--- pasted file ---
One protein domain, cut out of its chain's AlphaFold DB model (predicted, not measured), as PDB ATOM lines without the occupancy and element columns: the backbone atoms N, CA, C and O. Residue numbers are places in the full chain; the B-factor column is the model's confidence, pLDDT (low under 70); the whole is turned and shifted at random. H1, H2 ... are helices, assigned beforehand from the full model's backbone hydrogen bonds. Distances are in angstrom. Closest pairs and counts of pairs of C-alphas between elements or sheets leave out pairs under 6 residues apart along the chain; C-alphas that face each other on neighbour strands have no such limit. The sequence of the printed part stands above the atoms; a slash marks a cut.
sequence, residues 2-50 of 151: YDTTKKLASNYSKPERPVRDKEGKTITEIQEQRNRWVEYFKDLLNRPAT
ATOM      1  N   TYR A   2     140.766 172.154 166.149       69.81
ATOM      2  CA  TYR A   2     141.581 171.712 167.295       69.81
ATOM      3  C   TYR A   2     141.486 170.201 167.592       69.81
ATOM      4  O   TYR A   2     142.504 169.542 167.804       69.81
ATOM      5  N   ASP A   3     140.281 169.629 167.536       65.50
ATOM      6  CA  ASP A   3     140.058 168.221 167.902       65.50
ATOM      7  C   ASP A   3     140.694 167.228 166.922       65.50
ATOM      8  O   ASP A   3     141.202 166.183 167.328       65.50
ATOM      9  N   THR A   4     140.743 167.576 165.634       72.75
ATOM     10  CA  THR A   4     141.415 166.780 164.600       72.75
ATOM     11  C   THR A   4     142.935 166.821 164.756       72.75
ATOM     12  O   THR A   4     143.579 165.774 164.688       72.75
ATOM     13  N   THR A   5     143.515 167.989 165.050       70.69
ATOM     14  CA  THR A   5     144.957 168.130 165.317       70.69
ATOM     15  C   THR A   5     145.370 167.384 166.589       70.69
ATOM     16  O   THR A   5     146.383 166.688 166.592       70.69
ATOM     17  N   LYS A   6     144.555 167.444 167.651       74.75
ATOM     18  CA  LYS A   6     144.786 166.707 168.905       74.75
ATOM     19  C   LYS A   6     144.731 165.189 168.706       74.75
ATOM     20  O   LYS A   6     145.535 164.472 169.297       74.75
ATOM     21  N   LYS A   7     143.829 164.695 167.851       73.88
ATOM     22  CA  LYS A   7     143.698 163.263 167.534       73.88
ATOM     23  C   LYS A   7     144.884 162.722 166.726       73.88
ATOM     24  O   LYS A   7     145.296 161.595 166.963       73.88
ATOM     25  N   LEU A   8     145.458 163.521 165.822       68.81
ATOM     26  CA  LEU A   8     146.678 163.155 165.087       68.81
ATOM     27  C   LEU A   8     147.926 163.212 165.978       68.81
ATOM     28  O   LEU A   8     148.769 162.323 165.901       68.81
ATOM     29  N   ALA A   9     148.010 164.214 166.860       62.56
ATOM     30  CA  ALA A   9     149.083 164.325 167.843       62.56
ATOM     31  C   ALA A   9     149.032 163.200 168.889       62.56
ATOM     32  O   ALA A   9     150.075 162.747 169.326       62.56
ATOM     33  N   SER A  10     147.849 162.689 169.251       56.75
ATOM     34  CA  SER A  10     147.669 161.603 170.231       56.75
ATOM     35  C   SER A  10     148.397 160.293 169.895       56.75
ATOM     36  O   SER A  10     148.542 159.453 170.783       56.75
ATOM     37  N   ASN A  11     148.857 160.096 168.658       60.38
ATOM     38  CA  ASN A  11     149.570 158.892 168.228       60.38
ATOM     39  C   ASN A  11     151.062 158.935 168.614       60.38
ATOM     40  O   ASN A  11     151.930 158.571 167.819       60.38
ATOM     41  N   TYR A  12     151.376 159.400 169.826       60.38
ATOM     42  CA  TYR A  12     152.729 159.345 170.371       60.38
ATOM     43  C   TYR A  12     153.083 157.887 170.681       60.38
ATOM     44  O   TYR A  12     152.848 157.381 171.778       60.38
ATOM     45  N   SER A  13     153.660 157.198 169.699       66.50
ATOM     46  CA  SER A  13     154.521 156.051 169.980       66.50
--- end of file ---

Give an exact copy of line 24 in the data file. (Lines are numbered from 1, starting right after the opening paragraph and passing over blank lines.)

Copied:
ATOM     23  C   LYS A   7     144.884 162.722 166.726       73.88